Sunday, September 16, 2012

Double Playing

My first semester back at the Y, I decided to take piano lessons again. This was my first experience with a male piano teacher. He was a good teacher, but far too intense sometimes and also frequently finished the lesson by telling me what was disappointing about my playing for him that week. But I feel like for some reason,  his unique mannerisms taught me a lesson that I probably won't forget.

I've always been a perfectionist. Ask anyone who knows me. I am the kind of person who is very hard on myself and must always correct any mistake that comes before me. My teacher told me once that I was "double-playing" which made him very "sad." Double-playing basically means that you replay a passage of a piece with the correct notes or you correct a wrong note you played. He told me that this is something we must avoid, we simply have to plow through our mistakes.

I guess I thought of this with my last post that I also posted this night. This incident took place months ago. I gave up on this piano teacher. But I think I sometimes forget about the double-playing. I shouldn't expect my life to be a flawless performance. In fact, if it were a flawless performance, it doesn't seem like there would be much to learn. I am not trying to be particularly profound here, I am just trying to be honest. Perfectionism, while a seemingly good pursuit, can often make you look and sound silly, much like double-playing. Many times, people will not notice the mistakes in your playing or, if they do, they will forgive them. If you do, however, go back and double-play, they will be sure to remember your mistakes. Our lives are like this. If you move on from your mistakes, correct those only needed (in the piano analogy, that correction would come through careful practice; not correcting automatically while playing), and don't try to double-play your life, you will be happier, and your life will be more of the performance that you want. Otherwise, you end up with a sloppy performance that sounds worse than you think because you did double-play.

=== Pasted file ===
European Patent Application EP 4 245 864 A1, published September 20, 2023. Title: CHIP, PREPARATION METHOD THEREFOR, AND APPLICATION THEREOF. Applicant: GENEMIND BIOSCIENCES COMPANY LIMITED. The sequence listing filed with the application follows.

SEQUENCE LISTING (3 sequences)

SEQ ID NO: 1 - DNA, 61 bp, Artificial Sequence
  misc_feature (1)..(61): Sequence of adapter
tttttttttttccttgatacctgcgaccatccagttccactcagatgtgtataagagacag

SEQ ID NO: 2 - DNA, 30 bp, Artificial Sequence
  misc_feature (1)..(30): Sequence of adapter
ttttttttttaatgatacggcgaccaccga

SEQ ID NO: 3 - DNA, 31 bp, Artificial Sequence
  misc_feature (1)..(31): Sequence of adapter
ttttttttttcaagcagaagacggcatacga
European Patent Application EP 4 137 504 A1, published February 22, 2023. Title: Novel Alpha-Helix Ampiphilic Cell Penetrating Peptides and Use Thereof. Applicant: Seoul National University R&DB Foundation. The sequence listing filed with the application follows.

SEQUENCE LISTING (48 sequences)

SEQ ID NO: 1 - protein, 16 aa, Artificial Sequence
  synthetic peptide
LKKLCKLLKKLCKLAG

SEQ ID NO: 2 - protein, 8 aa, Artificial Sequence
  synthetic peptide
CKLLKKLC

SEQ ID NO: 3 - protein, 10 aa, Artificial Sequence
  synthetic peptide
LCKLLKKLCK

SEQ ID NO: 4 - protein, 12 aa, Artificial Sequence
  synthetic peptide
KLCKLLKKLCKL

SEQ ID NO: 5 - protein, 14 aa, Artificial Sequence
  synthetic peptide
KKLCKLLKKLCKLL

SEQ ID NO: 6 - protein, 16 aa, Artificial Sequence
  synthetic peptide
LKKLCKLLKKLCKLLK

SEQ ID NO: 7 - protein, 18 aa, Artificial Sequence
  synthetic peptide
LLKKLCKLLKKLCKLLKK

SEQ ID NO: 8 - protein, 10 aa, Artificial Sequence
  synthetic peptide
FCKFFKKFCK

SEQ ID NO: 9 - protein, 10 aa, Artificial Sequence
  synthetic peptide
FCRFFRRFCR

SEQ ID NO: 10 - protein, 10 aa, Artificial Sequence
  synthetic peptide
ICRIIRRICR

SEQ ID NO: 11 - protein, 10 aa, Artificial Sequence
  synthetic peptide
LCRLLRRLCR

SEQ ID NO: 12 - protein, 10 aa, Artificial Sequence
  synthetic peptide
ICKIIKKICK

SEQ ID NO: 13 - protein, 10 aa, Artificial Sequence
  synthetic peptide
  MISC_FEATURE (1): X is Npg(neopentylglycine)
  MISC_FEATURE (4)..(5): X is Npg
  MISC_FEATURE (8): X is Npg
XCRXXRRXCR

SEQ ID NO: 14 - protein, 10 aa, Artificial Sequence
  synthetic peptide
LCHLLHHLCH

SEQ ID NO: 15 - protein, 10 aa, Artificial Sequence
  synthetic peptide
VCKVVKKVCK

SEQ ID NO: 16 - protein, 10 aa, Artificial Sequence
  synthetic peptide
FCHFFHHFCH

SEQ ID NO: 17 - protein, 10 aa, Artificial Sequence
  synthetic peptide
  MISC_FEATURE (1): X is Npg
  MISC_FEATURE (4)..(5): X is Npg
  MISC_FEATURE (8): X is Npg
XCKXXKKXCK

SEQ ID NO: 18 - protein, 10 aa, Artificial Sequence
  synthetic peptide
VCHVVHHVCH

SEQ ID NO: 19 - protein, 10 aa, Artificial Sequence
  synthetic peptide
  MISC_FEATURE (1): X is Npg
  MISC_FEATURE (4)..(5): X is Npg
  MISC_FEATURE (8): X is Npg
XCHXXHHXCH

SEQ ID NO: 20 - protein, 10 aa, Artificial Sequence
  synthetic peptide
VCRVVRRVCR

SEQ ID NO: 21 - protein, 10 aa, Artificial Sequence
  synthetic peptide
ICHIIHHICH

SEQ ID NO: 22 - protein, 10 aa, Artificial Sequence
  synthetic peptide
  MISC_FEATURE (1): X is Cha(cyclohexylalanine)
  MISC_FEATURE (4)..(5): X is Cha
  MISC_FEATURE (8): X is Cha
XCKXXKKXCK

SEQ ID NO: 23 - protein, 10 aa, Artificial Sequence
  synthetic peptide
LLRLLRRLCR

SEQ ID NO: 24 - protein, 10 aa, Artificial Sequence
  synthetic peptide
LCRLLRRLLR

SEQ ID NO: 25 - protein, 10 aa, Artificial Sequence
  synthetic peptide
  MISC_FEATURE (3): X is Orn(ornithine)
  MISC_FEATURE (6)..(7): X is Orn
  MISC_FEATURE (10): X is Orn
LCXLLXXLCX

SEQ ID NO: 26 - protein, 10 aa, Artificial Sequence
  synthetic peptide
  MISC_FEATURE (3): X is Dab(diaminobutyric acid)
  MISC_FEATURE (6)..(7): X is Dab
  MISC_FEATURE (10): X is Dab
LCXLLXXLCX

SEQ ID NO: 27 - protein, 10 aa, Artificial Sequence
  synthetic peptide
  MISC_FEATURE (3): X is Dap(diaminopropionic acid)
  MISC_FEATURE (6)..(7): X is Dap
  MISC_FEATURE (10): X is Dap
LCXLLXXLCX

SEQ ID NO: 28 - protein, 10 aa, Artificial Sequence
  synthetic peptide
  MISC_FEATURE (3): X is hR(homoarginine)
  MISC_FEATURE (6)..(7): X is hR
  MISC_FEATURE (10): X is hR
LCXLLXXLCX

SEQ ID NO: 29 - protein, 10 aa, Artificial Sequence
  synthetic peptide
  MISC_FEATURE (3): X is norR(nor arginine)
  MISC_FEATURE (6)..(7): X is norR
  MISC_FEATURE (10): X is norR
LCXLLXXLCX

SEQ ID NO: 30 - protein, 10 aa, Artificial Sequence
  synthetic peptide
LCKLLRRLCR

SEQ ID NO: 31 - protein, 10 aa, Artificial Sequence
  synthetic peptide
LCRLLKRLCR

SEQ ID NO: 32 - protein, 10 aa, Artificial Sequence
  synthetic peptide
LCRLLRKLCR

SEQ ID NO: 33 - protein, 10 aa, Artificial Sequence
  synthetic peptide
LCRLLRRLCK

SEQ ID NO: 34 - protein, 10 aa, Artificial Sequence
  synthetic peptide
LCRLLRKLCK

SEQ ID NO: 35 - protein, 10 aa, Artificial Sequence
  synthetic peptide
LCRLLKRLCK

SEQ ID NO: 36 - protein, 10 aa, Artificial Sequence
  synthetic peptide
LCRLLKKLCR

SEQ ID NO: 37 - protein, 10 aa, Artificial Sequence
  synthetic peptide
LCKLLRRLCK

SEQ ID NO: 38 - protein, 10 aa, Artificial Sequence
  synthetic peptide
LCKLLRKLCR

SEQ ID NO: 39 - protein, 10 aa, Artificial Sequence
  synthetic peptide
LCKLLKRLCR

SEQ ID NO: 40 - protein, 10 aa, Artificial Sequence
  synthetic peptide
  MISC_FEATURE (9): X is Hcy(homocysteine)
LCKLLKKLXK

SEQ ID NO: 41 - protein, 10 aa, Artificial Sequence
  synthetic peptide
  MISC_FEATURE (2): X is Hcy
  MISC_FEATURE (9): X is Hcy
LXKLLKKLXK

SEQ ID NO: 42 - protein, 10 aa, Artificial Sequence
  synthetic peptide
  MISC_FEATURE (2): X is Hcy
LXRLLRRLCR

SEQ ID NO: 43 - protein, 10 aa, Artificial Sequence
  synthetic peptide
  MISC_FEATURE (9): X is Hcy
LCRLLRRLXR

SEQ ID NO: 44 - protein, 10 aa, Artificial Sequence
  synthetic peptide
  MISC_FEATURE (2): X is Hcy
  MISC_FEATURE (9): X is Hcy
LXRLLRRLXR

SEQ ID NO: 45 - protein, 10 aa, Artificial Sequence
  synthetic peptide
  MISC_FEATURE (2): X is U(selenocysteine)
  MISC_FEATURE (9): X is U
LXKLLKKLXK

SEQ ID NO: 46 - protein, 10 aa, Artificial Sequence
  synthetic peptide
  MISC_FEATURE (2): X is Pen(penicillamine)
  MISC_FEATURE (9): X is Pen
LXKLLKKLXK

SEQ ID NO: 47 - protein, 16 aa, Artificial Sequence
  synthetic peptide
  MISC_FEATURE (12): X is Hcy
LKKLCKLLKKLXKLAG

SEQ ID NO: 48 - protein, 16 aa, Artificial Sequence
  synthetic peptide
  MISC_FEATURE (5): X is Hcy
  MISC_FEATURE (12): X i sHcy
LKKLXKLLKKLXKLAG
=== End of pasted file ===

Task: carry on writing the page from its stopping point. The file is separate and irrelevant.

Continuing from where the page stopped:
Bottom line: don't double-play and learn to plow through those mistakes. After all, everyone makes mistakes.

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